Before embarking on this little fit of peak I should acknowledge a couple of things. First I am old, so old in fact that I can tell more ‘I remember when’ stories than Pamela Anderson. Second, I am spoiled, so spoiled that I collect studio monitors for fun running the gamut from old Urei 813s to JBL 4430s and just about everything in between. What can I say? I love studio monitors. So when JBL released the M2’s I thought “… great! JBL is back in the large form-factor monitor game… I gotta get me some of these…” That is until I saw the price tag at which point I bought a bottle of Scotch instead. Fast-forward a few months and low and behold JBL had implemented the groovy wave guide tweeter assembly (derived from the M2)_in a new line of cheap home-studio speakers.
Then came the reviews… “Awesome… Great… Incredible” and a list of superlatives that would play well at an awards ceremony. Well, that was it… I called Sweetwater and they kindly shipped me a pair with their usual great (incredible actually) service and alacrity.
What can I say? Never have I received a shipment of junk so incredibly quickly and professionally.
Where to start? OK… First, one side was broken… At least in terms of the XLR jack… The phone input was fine but really? Once I got things hooked up using ¼ inch I ran some mixes and I was shocked. Not at the mixes… They are OK… But at the ridiculous, and I mean RIDICULOUS amount of bottom-end being pumped out of these things. Even after adjusting the low-end gain using the switch on the back I could not believe how much low end junk was pouring out. And not useful low end but Jack Daniels vomit-sized gobs of low end which you couldn't EQ if your life depended on it (snooty alert – I have a tuned room). Now, I know folks love bass and why not, who doesn't? But bass would just as soon kill you as date you and these things could be hired as extras on a Piranha movie. This bass response was being generated in a free field several feet from all room surfaces (I put placed them where I usually have the NS-10s). To be fair I thought I should move them around the space to see where they could be made to sound passable. I could not find any location in the room where I could stand listening to them for more than a couple of minutes.
Next, the must-vaunted waveguide tweeter and its ‘legendary’ imaging. I’ll keep this short. NS-10s image better than these do. Not just a little better but a lot.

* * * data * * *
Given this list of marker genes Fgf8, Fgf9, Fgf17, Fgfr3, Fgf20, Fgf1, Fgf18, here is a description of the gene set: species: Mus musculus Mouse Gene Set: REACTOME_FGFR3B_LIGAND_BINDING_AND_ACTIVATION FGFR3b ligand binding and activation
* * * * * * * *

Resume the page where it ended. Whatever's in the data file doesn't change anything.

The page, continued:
Build quality… I know these are cheap so its not fair to compare build quality to a serious monitor. I would have been more sanguine if the one side actually worked with the XLR input but never mind. All I can say is this… These are cheap crappy assemblies using vinyl over some form of light-weight casing (to reduce shipping costs of course) and my bet is that they will be dying left right and center like t-shirt salesmen at the Battle of Gettysburg
I know I'm being a jerk about all this. Most folks have never heard great monitors in a good room so I guess to that community I apologize for being what Spiro Agnew might have called an ‘effete snob’. But sorry, once you have had a great monitor experience there is no going back and these little JBLs are like going back to Magna Carta. I give these a two out of ten.
I guess I should not be applying at Harmon for a job...
Cubase 7.5.3, Intel i7-5960x, Asus X99 Deluxe MOBO, 16GB DDR4, Windows 8.1 64, Lexicon PCM Bundle, RND Portico Bundle, Guitar Rig 5, RealLPC, RealStrat, RealGuitar,(really?), iZotope Ozone 5, Lynx AES16e, Aurora Lynx 8, 2 x RND 5033, 2 x RND 5043, 2 x RND 5032, 4 x Neve 1272 (BA and Custom racked originals), 2 x Neve 1073 (Custom racked originals), Manley ELOP, JBL 4430, Urei 809, Yamaha NS-10, Mackie HR-824, JBL LSR 308 (yuck), CMCs: 4 x FD, CH,AI,PD,TP, Avid Artist Control, Mix and Transport, Bryston/Carver/Phase Linear amps, Central Station, somewhat indulgent mic locker, Tube Traps, 2 x Sytek MPX Pres (perpetually for sale), other old outboard gear kept in vain, unrealistic hopes of future 'vintage' value, various unremarkable guitars. http://www.vintagebin.ca